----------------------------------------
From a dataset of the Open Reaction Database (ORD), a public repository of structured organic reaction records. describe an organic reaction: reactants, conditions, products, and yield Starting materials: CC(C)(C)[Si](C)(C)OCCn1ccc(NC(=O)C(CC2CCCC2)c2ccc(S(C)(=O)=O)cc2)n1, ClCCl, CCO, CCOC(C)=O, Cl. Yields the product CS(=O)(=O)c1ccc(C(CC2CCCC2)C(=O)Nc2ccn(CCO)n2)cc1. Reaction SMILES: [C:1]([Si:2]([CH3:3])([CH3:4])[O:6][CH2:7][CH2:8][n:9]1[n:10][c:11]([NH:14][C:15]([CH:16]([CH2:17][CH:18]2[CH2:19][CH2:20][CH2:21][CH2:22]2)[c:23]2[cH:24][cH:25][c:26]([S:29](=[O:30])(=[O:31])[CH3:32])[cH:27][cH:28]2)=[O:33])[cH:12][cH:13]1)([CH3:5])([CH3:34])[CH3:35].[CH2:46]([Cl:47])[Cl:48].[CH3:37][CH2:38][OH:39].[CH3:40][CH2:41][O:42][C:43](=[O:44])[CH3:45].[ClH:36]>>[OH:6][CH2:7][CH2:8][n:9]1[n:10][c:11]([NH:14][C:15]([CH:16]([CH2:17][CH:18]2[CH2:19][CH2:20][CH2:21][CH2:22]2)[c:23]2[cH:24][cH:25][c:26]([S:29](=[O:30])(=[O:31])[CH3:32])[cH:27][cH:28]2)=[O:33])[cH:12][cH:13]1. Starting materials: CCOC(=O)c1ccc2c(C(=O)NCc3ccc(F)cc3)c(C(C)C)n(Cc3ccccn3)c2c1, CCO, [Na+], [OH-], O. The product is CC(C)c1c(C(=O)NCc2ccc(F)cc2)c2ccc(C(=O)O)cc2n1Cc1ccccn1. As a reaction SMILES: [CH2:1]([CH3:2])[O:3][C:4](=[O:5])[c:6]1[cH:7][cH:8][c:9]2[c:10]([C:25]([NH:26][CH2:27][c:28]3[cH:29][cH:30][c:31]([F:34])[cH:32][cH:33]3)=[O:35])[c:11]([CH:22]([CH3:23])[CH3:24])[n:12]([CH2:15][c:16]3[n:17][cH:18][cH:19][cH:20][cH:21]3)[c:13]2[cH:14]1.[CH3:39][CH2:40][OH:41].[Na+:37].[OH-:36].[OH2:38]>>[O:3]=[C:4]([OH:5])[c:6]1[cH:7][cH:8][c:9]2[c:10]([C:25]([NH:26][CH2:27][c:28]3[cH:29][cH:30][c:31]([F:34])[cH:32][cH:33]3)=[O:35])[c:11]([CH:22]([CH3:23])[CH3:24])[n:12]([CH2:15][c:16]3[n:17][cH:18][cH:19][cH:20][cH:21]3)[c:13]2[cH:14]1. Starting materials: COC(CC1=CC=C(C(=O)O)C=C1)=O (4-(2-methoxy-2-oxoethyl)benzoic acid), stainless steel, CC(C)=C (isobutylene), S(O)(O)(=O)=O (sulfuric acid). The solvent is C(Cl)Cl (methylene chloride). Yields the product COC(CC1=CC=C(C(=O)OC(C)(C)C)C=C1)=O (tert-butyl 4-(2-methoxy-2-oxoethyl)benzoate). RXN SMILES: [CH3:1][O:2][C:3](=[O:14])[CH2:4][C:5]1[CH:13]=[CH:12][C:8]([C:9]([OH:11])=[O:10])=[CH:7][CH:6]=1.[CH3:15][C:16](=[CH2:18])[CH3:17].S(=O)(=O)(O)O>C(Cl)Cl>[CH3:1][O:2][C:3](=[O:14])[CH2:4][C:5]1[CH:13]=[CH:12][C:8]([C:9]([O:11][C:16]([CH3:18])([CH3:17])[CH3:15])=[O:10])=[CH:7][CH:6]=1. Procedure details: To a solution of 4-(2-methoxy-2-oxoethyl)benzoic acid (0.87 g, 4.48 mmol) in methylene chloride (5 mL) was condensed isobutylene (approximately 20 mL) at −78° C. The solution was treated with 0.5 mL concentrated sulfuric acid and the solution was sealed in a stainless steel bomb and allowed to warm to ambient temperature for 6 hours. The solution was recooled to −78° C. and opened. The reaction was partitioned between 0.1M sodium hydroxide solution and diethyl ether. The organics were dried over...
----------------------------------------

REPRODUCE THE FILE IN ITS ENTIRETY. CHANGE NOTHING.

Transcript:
From a dataset of the Open Reaction Database (ORD), a public repository of structured organic reaction records. describe an organic reaction: reactants, conditions, products, and yield Starting materials: CC(C)(C)[Si](C)(C)OCCn1ccc(NC(=O)C(CC2CCCC2)c2ccc(S(C)(=O)=O)cc2)n1, ClCCl, CCO, CCOC(C)=O, Cl. Yields the product CS(=O)(=O)c1ccc(C(CC2CCCC2)C(=O)Nc2ccn(CCO)n2)cc1. Reaction SMILES: [C:1]([Si:2]([CH3:3])([CH3:4])[O:6][CH2:7][CH2:8][n:9]1[n:10][c:11]([NH:14][C:15]([CH:16]([CH2:17][CH:18]2[CH2:19][CH2:20][CH2:21][CH2:22]2)[c:23]2[cH:24][cH:25][c:26]([S:29](=[O:30])(=[O:31])[CH3:32])[cH:27][cH:28]2)=[O:33])[cH:12][cH:13]1)([CH3:5])([CH3:34])[CH3:35].[CH2:46]([Cl:47])[Cl:48].[CH3:37][CH2:38][OH:39].[CH3:40][CH2:41][O:42][C:43](=[O:44])[CH3:45].[ClH:36]>>[OH:6][CH2:7][CH2:8][n:9]1[n:10][c:11]([NH:14][C:15]([CH:16]([CH2:17][CH:18]2[CH2:19][CH2:20][CH2:21][CH2:22]2)[c:23]2[cH:24][cH:25][c:26]([S:29](=[O:30])(=[O:31])[CH3:32])[cH:27][cH:28]2)=[O:33])[cH:12][cH:13]1. Starting materials: CCOC(=O)c1ccc2c(C(=O)NCc3ccc(F)cc3)c(C(C)C)n(Cc3ccccn3)c2c1, CCO, [Na+], [OH-], O. The product is CC(C)c1c(C(=O)NCc2ccc(F)cc2)c2ccc(C(=O)O)cc2n1Cc1ccccn1. As a reaction SMILES: [CH2:1]([CH3:2])[O:3][C:4](=[O:5])[c:6]1[cH:7][cH:8][c:9]2[c:10]([C:25]([NH:26][CH2:27][c:28]3[cH:29][cH:30][c:31]([F:34])[cH:32][cH:33]3)=[O:35])[c:11]([CH:22]([CH3:23])[CH3:24])[n:12]([CH2:15][c:16]3[n:17][cH:18][cH:19][cH:20][cH:21]3)[c:13]2[cH:14]1.[CH3:39][CH2:40][OH:41].[Na+:37].[OH-:36].[OH2:38]>>[O:3]=[C:4]([OH:5])[c:6]1[cH:7][cH:8][c:9]2[c:10]([C:25]([NH:26][CH2:27][c:28]3[cH:29][cH:30][c:31]([F:34])[cH:32][cH:33]3)=[O:35])[c:11]([CH:22]([CH3:23])[CH3:24])[n:12]([CH2:15][c:16]3[n:17][cH:18][cH:19][cH:20][cH:21]3)[c:13]2[cH:14]1. Starting materials: COC(CC1=CC=C(C(=O)O)C=C1)=O (4-(2-methoxy-2-oxoethyl)benzoic acid), stainless steel, CC(C)=C (isobutylene), S(O)(O)(=O)=O (sulfuric acid). The solvent is C(Cl)Cl (methylene chloride). Yields the product COC(CC1=CC=C(C(=O)OC(C)(C)C)C=C1)=O (tert-butyl 4-(2-methoxy-2-oxoethyl)benzoate). RXN SMILES: [CH3:1][O:2][C:3](=[O:14])[CH2:4][C:5]1[CH:13]=[CH:12][C:8]([C:9]([OH:11])=[O:10])=[CH:7][CH:6]=1.[CH3:15][C:16](=[CH2:18])[CH3:17].S(=O)(=O)(O)O>C(Cl)Cl>[CH3:1][O:2][C:3](=[O:14])[CH2:4][C:5]1[CH:13]=[CH:12][C:8]([C:9]([O:11][C:16]([CH3:18])([CH3:17])[CH3:15])=[O:10])=[CH:7][CH:6]=1. Procedure details: To a solution of 4-(2-methoxy-2-oxoethyl)benzoic acid (0.87 g, 4.48 mmol) in methylene chloride (5 mL) was condensed isobutylene (approximately 20 mL) at −78° C. The solution was treated with 0.5 mL concentrated sulfuric acid and the solution was sealed in a stainless steel bomb and allowed to warm to ambient temperature for 6 hours. The solution was recooled to −78° C. and opened. The reaction was partitioned between 0.1M sodium hydroxide solution and diethyl ether. The organics were dried over...